"Hugh Forrest, head of South By Southwest Inc.'s Interactive festival, has apologized for canceling two panel discussions focused on online harassment and the gamergate movement," Michael Theis reported Monday for the Dallas Business Journal. "After the policy reversal, the annual music and technology festival in Austin will host a day-long summit focused on how to combat online harassment. . . ."
In Toledo, Ohio, "Weekday anchor Viviana Hurtado, an award-winning journalist who most recently worked at ABC News, and was part of the Al Jazeera English launch team in 2006 as the network's North America correspondent, joined the WTOL-WUPW newsroom Oct. 1," the Blade reported on Saturday. "Hurtado will co-anchor the 6:30 p.m. half-hour and 10 p.m. hour newscasts with Jerry Anderson. . . ."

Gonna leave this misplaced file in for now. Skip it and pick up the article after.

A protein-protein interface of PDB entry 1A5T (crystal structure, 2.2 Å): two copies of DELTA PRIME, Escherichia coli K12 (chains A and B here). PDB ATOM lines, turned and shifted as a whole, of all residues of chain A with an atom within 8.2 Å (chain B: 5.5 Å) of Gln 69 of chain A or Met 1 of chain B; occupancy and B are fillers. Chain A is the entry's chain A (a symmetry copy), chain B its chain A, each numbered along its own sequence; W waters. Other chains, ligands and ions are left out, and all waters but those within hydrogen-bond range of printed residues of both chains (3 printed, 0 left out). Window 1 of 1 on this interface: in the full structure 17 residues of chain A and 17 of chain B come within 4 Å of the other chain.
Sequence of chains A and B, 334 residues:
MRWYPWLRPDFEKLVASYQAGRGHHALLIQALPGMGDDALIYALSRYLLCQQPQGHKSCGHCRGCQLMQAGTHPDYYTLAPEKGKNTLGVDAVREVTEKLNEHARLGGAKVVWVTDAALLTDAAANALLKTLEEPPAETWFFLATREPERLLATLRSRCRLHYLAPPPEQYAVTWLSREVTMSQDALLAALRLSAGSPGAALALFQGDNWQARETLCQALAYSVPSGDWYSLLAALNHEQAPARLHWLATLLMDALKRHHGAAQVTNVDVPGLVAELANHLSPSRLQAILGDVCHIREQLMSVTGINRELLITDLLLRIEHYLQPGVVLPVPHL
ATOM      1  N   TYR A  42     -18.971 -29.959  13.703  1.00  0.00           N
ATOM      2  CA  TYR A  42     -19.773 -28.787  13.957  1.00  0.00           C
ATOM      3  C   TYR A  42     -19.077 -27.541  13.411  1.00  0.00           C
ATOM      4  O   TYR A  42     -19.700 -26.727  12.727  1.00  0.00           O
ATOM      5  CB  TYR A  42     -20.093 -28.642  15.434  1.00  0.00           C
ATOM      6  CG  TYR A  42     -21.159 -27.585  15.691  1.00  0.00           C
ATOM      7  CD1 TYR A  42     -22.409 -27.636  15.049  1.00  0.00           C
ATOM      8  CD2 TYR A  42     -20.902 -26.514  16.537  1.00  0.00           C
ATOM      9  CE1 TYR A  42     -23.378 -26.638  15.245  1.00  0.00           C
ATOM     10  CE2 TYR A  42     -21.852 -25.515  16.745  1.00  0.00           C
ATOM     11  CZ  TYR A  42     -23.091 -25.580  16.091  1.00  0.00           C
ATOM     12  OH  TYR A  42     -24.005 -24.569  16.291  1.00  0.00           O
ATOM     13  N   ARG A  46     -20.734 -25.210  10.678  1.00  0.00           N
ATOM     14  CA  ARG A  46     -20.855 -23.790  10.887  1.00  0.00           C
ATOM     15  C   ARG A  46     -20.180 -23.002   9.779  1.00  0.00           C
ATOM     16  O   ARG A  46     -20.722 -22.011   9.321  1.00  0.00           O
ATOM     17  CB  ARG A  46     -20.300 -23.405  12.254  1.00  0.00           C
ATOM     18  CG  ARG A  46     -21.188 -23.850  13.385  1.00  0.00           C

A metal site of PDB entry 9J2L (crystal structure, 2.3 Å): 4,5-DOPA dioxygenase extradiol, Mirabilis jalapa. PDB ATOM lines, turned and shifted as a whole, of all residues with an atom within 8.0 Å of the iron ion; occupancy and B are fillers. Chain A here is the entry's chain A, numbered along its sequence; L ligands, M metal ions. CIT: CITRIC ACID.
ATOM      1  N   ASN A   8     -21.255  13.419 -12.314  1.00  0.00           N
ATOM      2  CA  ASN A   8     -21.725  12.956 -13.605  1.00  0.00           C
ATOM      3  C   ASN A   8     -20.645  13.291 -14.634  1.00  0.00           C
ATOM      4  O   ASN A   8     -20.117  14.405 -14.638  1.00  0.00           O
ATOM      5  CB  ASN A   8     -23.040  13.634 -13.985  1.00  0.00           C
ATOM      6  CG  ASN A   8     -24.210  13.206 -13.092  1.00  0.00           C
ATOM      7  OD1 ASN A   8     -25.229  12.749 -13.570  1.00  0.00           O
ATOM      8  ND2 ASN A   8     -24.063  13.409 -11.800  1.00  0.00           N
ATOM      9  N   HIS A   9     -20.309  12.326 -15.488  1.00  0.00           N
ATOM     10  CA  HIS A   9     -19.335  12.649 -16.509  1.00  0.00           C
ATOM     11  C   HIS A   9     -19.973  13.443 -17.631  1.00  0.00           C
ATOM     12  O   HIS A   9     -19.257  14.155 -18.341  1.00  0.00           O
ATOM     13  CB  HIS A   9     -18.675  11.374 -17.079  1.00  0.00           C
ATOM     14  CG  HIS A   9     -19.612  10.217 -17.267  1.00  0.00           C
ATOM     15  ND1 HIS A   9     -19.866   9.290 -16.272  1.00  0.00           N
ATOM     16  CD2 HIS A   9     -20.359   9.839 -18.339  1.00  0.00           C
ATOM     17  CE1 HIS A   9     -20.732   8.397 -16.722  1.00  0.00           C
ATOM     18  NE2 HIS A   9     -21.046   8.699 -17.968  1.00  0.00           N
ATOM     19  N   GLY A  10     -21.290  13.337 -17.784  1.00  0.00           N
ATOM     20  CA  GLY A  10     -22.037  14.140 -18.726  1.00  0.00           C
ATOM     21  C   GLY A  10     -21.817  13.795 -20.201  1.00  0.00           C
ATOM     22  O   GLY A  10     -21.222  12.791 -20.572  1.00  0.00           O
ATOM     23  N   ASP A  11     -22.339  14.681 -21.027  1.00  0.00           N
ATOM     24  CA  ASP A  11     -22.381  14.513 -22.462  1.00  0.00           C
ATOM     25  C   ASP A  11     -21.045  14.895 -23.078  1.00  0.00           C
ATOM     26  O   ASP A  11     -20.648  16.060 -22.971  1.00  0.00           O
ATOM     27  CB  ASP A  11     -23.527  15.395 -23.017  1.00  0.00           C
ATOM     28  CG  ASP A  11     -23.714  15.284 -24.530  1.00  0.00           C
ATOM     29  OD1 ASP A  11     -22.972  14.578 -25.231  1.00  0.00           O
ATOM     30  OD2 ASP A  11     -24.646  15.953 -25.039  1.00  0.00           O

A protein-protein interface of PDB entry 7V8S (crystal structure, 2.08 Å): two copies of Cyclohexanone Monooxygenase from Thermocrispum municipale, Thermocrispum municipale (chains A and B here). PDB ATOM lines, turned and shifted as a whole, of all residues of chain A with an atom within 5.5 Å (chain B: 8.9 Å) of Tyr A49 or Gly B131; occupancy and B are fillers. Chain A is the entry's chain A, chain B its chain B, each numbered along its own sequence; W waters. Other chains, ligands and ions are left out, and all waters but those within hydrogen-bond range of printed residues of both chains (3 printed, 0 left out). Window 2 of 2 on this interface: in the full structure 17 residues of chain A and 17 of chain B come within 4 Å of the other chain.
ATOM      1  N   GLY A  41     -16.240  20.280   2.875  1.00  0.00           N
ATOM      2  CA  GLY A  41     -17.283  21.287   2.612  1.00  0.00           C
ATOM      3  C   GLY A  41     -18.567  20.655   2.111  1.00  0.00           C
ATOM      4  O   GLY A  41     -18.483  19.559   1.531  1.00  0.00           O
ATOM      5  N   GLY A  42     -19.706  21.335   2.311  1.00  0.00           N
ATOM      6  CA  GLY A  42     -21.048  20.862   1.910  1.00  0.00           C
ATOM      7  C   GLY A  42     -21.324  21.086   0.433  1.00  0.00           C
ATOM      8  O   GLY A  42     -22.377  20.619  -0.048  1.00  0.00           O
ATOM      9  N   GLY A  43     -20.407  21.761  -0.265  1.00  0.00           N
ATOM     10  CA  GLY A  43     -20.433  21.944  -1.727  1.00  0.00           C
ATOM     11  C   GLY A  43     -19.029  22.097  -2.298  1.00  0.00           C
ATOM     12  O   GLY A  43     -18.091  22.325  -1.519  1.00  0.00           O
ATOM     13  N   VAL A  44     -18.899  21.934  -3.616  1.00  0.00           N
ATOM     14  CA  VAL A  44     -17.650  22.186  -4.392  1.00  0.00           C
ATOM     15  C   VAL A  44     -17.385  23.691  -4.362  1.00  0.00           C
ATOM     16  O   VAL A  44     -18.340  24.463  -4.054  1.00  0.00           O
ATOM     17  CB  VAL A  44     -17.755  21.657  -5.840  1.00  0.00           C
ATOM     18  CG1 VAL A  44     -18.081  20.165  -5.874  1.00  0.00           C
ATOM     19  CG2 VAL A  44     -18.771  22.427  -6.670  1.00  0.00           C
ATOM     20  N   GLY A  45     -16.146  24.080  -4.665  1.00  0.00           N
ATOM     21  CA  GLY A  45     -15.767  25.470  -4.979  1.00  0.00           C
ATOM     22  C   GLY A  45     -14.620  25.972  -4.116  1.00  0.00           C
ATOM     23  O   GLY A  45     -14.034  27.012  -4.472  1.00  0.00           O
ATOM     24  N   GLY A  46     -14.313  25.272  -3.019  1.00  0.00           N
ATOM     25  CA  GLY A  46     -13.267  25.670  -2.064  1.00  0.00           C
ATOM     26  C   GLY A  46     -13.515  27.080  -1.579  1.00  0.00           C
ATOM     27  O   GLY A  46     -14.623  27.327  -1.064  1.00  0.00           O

"The head of the National Hispanic Media Coalition said the group is close to striking a memorandum of understanding (MOU) with Charter [Communications] on jobs and other diversity issues and is also talking about expanding carriage of four English-language Hispanic-targeted networks," John Eggerton reported Monday for Broadcasting & Cable. "Charter wants to merge with Time Warner Cable and Bright House and every little diversity bit helps in Washington. Meeting with a variety of diversity groups and finding ways to make their deals more agreeable to them is common practice for companies looking to merge. . . ."